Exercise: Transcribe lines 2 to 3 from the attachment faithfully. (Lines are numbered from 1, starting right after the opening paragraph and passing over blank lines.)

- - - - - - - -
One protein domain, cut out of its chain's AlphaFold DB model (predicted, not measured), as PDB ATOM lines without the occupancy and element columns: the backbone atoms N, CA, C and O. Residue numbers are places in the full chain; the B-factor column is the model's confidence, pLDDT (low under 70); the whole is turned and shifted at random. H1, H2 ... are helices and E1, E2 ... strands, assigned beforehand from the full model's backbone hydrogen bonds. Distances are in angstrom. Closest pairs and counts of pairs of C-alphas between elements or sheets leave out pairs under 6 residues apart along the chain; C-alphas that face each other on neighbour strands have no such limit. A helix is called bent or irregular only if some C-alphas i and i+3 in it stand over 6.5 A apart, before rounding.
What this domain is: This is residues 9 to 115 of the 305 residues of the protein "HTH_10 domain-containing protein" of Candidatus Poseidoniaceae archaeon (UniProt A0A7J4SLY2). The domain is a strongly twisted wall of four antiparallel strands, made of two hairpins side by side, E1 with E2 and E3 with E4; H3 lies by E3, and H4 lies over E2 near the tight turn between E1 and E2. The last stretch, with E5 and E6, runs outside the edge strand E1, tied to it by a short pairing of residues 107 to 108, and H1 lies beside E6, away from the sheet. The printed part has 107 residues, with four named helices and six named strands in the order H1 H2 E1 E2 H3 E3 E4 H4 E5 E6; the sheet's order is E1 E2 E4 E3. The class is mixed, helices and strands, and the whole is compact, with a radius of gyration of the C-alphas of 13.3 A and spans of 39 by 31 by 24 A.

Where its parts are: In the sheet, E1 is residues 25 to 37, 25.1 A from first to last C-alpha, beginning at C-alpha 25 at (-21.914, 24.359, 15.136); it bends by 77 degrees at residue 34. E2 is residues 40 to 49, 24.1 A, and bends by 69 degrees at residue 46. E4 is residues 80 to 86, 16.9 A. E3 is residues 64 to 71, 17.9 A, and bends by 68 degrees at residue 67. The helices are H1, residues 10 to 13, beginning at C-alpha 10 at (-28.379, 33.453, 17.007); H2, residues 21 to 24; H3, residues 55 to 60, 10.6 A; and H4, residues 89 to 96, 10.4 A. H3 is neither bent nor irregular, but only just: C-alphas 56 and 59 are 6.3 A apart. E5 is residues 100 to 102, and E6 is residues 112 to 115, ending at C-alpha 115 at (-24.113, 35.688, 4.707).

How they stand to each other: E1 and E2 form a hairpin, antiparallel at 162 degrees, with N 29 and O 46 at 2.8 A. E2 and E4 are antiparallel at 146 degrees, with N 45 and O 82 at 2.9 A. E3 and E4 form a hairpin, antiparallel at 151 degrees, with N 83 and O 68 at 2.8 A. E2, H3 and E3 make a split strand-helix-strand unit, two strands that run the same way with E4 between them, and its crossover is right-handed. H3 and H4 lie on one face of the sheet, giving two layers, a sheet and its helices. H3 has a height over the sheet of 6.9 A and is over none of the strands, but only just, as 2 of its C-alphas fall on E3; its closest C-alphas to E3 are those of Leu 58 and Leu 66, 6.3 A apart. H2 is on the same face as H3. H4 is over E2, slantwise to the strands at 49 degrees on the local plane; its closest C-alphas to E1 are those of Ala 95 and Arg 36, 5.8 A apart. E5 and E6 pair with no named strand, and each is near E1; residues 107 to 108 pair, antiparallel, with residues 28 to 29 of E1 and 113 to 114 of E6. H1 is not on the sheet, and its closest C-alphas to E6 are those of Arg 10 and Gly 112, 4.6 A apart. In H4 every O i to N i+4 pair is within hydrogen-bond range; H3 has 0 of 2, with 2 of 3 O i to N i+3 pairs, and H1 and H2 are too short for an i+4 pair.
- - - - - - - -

Where its parts are: In the sheet, E1 is residues 25 to 37, 25.1 A from first to last C-alpha, beginning at C-alpha 25 at (-21.914, 24.359, 15.136); it bends by 77 degrees at residue 34. E2 is residues 40 to 49, 24.1 A, and bends by 69 degrees at residue 46. E4 is residues 80 to 86, 16.9 A. E3 is residues 64 to 71, 17.9 A, and bends by 68 degrees at residue 67. The helices are H1, residues 10 to 13, beginning at C-alpha 10 at (-28.379, 33.453, 17.007); H2, residues 21 to 24; H3, residues 55 to 60, 10.6 A; and H4, residues 89 to 96, 10.4 A. H3 is neither bent nor irregular, but only just: C-alphas 56 and 59 are 6.3 A apart. E5 is residues 100 to 102, and E6 is residues 112 to 115, ending at C-alpha 115 at (-24.113, 35.688, 4.707).

How they stand to each other: E1 and E2 form a hairpin, antiparallel at 162 degrees, with N 29 and O 46 at 2.8 A. E2 and E4 are antiparallel at 146 degrees, with N 45 and O 82 at 2.9 A. E3 and E4 form a hairpin, antiparallel at 151 degrees, with N 83 and O 68 at 2.8 A. E2, H3 and E3 make a split strand-helix-strand unit, two strands that run the same way with E4 between them, and its crossover is right-handed. H3 and H4 lie on one face of the sheet, giving two layers, a sheet and its helices. H3 has a height over the sheet of 6.9 A and is over none of the strands, but only just, as 2 of its C-alphas fall on E3; its closest C-alphas to E3 are those of Leu 58 and Leu 66, 6.3 A apart. H2 is on the same face as H3. H4 is over E2, slantwise to the strands at 49 degrees on the local plane; its closest C-alphas to E1 are those of Ala 95 and Arg 36, 5.8 A apart. E5 and E6 pair with no named strand, and each is near E1; residues 107 to 108 pair, antiparallel, with residues 28 to 29 of E1 and 113 to 114 of E6. H1 is not on the sheet, and its closest C-alphas to E6 are those of Arg 10 and Gly 112, 4.6 A apart. In H4 every O i to N i+4 pair is within hydrogen-bond range; H3 has 0 of 2, with 2 of 3 O i to N i+3 pairs, and H1 and H2 are too short for an i+4 pair.